Did you also know that stop motion animation, or the art of animating objects by moving them in small increments between individual photographic frames, is actually the oldest style of animation on film? It has a long history, featuring many different types of objects and figurines. Before you start on your own stop motion film, read about the history of the art form and the milestones in the development of this style of animation. You may find it useful to create a Kanopy account through the library's website, as many of the films mentioned in this article are available only there.
The Early Days of Stop Motion
The history of stop motion animation is almost as long as that of film itself. The very first stop motion film produced was 1898’s The Humpty Dumpty Circus, a short film made using dolls with jointed limbs to simulate the movements of circus acrobats. Sadly, this is a lost film, and no verified stills or parts of the film have been recovered. One of the earliest surviving films to use stop motion is 1902’s Fun in a Bakery Shop, which uses a “lightning sketch” version of claymation to animate a face made out of dough. One influential early stop motion artist was Wladyslaw Starewicz, whose early stop motion works, such as Battle of the Stag Beetles and The Ant and the Grasshopper, featured dead insects with wireframe skeletons acting out dramatic plots. Although stop motion shorts such as these were popular throughout the 1910s, it would take until the early 1920s for what would today be considered feature-length stop motion pictures to be produced.
Stop Motion and Live Action Film
The first feature-length film to make extensive use of stop motion animation was 1925’s The Lost World. An adaptation of the Arthur Conan Doyle adventure story about explorers finding a dinosaur-filled plateau in South America, The Lost World was notable for the fact that it made extensive use of stop animated models to create the most lifelike dinosaurs seen on film at the time. The dinosaurs made such an impression on audiences that their creator, Willis O’Brien, survived the transition to sound films and worked on another landmark movie, 1933’s King Kong. This film set the template of every giant monster movie to follow, but its wonderful stop motion Kong was the thing that stayed in the public imagination, inspiring many young talents to go into the field of stop motion animation.
One of these new animators was Ray Harryhausen, a stop motion animator who had a decades-long career and worked on some of the most notable stop motion science fiction films. Kanopy offers a documentary that summarizes his career. Starting with Mighty Joe Young in 1949, Harryhausen worked on many popular science fiction films, creating aliens, prehistoric creatures, and mythic beasts in numerous films. He finally retired after completing work on 1981’s Clash of the Titans. Harryhausen’s creatures were noted for their incredible articulation, called Dynamation, that allowed them to blend well with live action footage and quirky behaviors that made them seem more like real beings than disposable special effects.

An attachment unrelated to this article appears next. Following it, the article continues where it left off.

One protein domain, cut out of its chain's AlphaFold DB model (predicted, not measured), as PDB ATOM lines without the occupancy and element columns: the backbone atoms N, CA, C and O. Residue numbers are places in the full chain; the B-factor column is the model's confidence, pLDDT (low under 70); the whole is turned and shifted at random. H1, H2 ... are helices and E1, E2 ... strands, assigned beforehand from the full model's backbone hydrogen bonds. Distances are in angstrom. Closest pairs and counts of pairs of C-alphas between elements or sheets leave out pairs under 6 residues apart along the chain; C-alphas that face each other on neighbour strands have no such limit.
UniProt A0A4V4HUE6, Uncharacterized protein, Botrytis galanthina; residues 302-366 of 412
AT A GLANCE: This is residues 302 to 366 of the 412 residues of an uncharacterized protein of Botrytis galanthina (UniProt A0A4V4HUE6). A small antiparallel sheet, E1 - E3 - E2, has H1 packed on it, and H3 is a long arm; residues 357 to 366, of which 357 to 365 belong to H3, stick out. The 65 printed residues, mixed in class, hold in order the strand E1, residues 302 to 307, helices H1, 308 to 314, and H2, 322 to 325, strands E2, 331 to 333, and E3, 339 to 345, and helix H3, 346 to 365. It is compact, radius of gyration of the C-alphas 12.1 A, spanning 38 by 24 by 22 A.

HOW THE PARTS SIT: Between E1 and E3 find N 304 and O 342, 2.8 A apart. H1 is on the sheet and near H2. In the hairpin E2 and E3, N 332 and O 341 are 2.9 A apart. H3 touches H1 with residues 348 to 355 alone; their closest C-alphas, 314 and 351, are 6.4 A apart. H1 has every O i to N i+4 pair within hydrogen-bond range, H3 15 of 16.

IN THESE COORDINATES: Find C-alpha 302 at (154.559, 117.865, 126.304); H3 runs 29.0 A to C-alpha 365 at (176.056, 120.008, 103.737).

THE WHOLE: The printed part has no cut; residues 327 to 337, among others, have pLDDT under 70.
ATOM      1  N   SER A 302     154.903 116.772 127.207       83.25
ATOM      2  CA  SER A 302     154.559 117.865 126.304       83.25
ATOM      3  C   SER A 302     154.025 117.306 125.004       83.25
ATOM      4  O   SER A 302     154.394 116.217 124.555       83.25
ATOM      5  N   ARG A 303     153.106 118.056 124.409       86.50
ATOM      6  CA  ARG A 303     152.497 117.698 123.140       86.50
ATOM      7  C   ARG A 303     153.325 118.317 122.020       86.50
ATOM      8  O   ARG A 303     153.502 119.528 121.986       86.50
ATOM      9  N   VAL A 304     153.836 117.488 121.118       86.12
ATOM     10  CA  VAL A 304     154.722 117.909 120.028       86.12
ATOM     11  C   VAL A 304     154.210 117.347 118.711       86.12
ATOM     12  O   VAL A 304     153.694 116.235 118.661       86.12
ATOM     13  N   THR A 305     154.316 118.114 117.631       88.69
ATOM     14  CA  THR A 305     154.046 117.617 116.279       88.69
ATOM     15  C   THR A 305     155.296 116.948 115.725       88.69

Make Your Own Stop Motion Movie!
Stop motion has been a major part of the beauty of film animation for decades. Its development over this time has seen great strides made in innovation, model quality, subject matter, and scripting. To help you keep up to date and stay competitive in this contest, CRRL has selected several videos on the art of stop motion production to help contest competitors and anyone wanting to learn more about stop motion animation. Lynda.com features instructional videos on learning stop motion animation and utilizing after effects. There are also a number of websites that may prove useful to you. Tinkerlab’s Easy Stop Motion page provides a basic description of how stop motion works, with an easy exercise to create a short film. Wistia’s site offers a more elaborate description of how lighting and camera work should be utilized in filming. Instructables details how to create stop motion videos using a smartphone rather than a traditional camera. You may also find Makerspace and Stop Motion Central’s websites helpful in learning about stop motion techniques. The Stop Motion Studio app, available for iOS and Android, may be of use if you want to work on stop motion on a smartphone or tablet.
Stop motion’s history dates back to the dawn of film and continues to be innovated into the modern age with films such as Coraline, The Nightmare Before Christmas, and Wallace and Gromit: The Curse of the Were-Rabbit. Stop motion will continue to be a vital art form for decades to come as long as new artists continue to enter into the medium and experiment with it.
Teens, why not try your own hand in our contest? During the month of September, CRRL staff at The Cage and our regularly scheduled MakerLab sessions will be available to help with questions and will have CRRL iPads available for teens to use while attending our MakerLab and The Cage sessions. Participants are welcome to film in library spaces!